Members of the heath family typically love acidic, well-drained soils, high in organic matter. Ericaceae is a large family with around 4000 species and includes Rhododendrons, azaleas, blueberries, and it also includes the parasitic Genus Monotropa or Indian Pipes. Edible berries, lovely flowers, and outstanding fall color make the blueberries a noteworthy choice for landscaping.
Twigs, leaves and buds can be red, green, purple, or pink. Blueberries are found in a variety of habitats from streams and woods, to marsh thickets and high mountain balds. Depending on the species they can be used in mixed borders, foundations, or as specimens. Most of them do need another variety for cross pollination and fruit production. Probably the most familiar to home gardeners is the highbush or rabbiteye blueberry, Vaccinium corymbosum, deciduous or semi-evergreen, clump forming and bred for fruit production; it can be grown as an informal shrub which needs acidic soils. Before planting check the pH, and keep it around 5-5.5. This is crucial to the health of the plant and its landscape appeal.
How many blueberries are there? The Clemson Home and Garden fact sheet lists six early season rabbiteye varieties, three midseason, and only one late season that will get the chill hours (400-600 hours of winter temperature below 45°F) required for the best fruit production.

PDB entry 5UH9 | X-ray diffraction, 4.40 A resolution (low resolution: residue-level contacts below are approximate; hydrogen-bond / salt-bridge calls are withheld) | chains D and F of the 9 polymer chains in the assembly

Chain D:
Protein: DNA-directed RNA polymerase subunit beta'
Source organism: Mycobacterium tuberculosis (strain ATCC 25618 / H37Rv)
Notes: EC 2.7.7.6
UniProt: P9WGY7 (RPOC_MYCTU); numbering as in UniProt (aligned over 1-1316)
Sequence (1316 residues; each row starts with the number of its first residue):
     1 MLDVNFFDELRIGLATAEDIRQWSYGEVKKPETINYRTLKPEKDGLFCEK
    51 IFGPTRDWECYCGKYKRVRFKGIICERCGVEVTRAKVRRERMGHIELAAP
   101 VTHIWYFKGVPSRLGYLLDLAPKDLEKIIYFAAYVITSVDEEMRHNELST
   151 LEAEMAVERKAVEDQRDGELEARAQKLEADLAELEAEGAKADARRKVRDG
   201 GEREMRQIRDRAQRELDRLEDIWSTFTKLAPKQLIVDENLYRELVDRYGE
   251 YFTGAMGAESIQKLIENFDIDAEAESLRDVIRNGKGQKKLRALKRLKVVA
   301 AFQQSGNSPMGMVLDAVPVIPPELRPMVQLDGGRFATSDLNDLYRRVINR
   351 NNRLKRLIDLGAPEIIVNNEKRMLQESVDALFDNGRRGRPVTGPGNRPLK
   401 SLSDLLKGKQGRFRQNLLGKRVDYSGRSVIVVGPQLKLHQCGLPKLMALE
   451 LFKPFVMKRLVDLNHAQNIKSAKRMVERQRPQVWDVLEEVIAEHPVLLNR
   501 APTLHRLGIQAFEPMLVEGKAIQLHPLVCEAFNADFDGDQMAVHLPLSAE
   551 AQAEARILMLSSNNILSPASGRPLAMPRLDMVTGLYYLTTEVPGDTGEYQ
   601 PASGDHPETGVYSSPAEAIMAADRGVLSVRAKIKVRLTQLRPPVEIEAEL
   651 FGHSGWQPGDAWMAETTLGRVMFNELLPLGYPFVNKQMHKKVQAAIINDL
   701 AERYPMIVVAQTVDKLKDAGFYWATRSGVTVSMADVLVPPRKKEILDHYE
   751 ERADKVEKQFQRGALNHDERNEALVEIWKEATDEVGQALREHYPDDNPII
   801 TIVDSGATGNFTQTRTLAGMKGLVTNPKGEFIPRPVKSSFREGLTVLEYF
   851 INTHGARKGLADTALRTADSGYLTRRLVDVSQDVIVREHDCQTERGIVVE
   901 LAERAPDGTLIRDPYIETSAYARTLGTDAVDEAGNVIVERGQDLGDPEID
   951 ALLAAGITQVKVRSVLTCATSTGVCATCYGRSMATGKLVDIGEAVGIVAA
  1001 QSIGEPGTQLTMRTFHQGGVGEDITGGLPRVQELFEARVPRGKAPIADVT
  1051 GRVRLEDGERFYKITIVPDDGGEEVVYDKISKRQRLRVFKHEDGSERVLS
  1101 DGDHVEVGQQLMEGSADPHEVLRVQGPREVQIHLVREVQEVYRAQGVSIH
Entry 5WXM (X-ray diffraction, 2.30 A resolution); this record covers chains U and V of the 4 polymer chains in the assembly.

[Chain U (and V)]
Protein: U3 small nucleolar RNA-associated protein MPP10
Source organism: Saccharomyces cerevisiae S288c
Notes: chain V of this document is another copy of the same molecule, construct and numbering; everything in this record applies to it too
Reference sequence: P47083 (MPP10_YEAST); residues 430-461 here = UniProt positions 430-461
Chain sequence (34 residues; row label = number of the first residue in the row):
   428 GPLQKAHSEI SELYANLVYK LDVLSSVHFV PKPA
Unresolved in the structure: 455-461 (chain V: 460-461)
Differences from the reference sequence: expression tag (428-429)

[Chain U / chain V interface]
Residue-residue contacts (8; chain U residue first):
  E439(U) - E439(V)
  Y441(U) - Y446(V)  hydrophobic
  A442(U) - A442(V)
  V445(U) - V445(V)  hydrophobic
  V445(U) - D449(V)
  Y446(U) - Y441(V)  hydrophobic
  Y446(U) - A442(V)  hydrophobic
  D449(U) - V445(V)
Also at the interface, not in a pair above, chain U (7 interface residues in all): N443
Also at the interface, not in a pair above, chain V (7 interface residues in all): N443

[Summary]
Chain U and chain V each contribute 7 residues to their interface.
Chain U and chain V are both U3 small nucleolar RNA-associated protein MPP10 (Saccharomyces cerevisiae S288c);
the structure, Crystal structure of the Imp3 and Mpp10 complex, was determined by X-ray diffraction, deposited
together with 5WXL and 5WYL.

There are also Southern Highbush blueberries that are hybrids derived from V. corymbosum and V. darrowi. These are generally self-fruitful and have a lower chill requirement than rabbiteye. The Clemson fact sheet lists six early season and two midseason cultivars. It is also noted that better fruit production is gained when several cultivars are interplanted. The names of these trademarked and patented selections are definitely endemic: Georgia Dawn TM, Palmetto, Rebel, Southern Slendour, Blue SuedeTM, Summer SunsetTM, Suziblue, and Camellia. Lowbush blueberries can be used in natural woodland gardens and as dwarf shrub groundcover. Dr. Larry Mellichamp Native Plants of the Southeast, describes seven species as noteworthy, and there are named varieties as well. Form is the most important factor in choosing plants for low maintenance and aesthetic consideration. They need light for the best bloom and fall color. Growing outward from the mother plant these suckering shrubs are found in open woods and will support many birds and other wildlife. Mayberry, V. elliottii, is named for a famous SC botanist, Stephen Elliott. It has small tiny leaves and slender arching stems. Evergreen or shiny blueberry, V. myrsinites, is a dwarf which can be grown in full sun (in Charlotte, NC). Deerberry grows 3-4’, and has the most adorable white open petals which hang down like ballerina skirts, and inedible clusters of greenish purple berries. The largest Vaccinium is sparkleberry V. arboretum is sometimes called fondly “farkleberry”, and Dr. Mellichamp calls it the “holy grail of the genus.” The dark shiny berries are not juicy and pretty seedy. It would take a lot of them to make a pie, but they are wonderful food for wildlife. The white pantaloon flowers hang down, in abundance ,and are an important nectar and pollen source for honeybees and other pollinators. The reddish trunks and branches are contorted foils to small green leaves.
Muffins, pies, lovely fall color, flowers, buds, and interesting forms make blueberries a perfectly yummy addition to your landscape.
Check out the fact sheet on blueberries and other landscaping information http://www.clemson.edu/extension/hgic/